War of the Rebellion: Serial 127 Page 0165 CONFEDERATE AUTHORITIES.

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MONTGOMERY, March 14, 1861.


Baton Rouge, La.:

Either twelve-months' or three-years', as they may have enlisted.



Washington, March 14, 1861.

Hon. L. P. WALKER:

DEAR SIR: Your telegram about a disbursing clerk duly received and attended to without delay. * I have not yet been able to find one who is properly recommended. Major Belger, of the Quartermaster's Department, in the War Office, is in search of what is wanted, and believes he can succeed in a day or two. We are feeling our way here cautiously. We are playing a game in which time is our best advocate, and if our Government could afford the time I feel confident of winning. There is a terrific fight in the Cabinet. Our policy is to encourage the peace element in the fight, and at least blow up the Cabinet on the question. The outside pressure in favor of peace grows stronger every hour. Lincoln inclines to peace, and I have now no doubt that General Scott is Seward's anxious and laboring coadjutor in the same direction. If Seward were not a coward, and would have had an unofficial conference with us, we could have strengthened his hands. His refusal forced us to precipitate the official bombshell into the Cabinet before he was ready for it. He has already had to beg for time. I repeat that I feel the strongest conviction that if time would allow we could make our mission a success. Seward wanted time as much as we did, but his lack of nerve has lost it to him and to us. Never was administration in such a dilemma. The only question is with them which of its two horns had it better be impaled over. Since the 4th of March two of the Republican illusions have exploded-first, that it was very easy to re-enforce the forts, and second, that they could collect the revenue on floating custom-houses at sea. The great danger is that from ignorance of the true state of things in the South they may blunder us into a war when they really do not mean it. I think the great problem with the Administration is how to get out of a fight without blowing up the Republican party. They believe, and we encourage the pleasant thought, that in case of war their precious persons would not be safe in Washington. With prudence, wisdom, and firmness we have the rascals "on the hip. "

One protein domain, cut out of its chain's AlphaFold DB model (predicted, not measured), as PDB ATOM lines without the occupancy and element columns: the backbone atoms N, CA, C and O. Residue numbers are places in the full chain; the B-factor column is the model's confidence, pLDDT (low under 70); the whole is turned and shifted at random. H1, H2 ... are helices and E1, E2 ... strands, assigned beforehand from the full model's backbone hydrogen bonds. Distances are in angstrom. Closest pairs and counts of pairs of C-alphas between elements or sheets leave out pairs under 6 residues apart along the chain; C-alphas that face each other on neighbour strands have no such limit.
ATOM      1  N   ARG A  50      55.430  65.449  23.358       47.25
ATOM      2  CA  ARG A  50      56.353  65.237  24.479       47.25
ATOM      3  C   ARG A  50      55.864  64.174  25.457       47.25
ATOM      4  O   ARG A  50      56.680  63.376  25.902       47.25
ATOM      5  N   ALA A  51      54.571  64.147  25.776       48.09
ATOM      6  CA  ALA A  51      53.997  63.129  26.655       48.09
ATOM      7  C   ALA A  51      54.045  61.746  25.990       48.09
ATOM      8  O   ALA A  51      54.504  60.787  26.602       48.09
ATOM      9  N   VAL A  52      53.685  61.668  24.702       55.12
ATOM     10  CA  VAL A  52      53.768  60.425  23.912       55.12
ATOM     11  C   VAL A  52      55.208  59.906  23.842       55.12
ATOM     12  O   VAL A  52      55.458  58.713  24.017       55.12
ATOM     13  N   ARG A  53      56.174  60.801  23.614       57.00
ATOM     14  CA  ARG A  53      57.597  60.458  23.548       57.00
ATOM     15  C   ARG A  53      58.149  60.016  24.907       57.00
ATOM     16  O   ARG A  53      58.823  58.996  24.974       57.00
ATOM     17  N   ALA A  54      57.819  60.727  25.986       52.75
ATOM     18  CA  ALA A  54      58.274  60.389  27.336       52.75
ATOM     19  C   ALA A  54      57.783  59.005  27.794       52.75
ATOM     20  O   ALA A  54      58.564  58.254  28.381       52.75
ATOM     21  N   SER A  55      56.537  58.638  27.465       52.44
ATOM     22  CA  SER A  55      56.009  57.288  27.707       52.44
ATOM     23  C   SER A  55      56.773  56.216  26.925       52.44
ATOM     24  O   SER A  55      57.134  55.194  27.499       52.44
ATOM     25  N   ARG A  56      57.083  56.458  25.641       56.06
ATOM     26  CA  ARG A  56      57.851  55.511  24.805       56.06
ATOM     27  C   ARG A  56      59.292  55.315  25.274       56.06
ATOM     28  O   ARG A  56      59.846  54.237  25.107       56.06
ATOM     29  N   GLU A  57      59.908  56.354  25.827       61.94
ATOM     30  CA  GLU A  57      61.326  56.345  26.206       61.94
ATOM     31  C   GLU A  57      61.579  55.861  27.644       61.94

Very truly, yours,


[MARCH 15, 1861. -For resolutions of the Confederate Congress in reference to forts, dock-yards, reservations, and property ceded to the Confederate States, see Series I, VOL. LIII, p. 133.]


Montgomery, March 15, 1861.

Brigadier Gen. ROBERT E. LEE:

SIR: You are hereby informed that the President, by and with the advice of Congress, has appointed you a brigadier-general in the


* See March 5, p. 125.